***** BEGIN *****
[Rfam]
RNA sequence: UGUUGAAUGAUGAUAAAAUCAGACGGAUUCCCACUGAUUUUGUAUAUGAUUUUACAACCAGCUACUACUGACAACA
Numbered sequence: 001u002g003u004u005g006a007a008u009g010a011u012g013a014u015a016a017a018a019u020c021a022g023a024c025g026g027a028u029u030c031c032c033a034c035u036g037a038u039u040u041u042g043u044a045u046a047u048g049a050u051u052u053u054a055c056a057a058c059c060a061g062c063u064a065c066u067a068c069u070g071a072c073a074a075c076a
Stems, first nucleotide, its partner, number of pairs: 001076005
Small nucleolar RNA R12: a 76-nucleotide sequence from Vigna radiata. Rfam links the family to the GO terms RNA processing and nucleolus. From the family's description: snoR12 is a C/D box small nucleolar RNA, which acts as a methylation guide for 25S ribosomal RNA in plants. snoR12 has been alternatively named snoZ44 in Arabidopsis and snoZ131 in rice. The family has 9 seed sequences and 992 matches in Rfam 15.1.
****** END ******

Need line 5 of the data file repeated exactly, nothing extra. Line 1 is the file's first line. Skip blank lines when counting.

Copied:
Small nucleolar RNA R12: a 76-nucleotide sequence from Vigna radiata. Rfam links the family to the GO terms RNA processing and nucleolus. From the family's description: snoR12 is a C/D box small nucleolar RNA, which acts as a methylation guide for 25S ribosomal RNA in plants. snoR12 has been alternatively named snoZ44 in Arabidopsis and snoZ131 in rice. The family has 9 seed sequences and 992 matches in Rfam 15.1.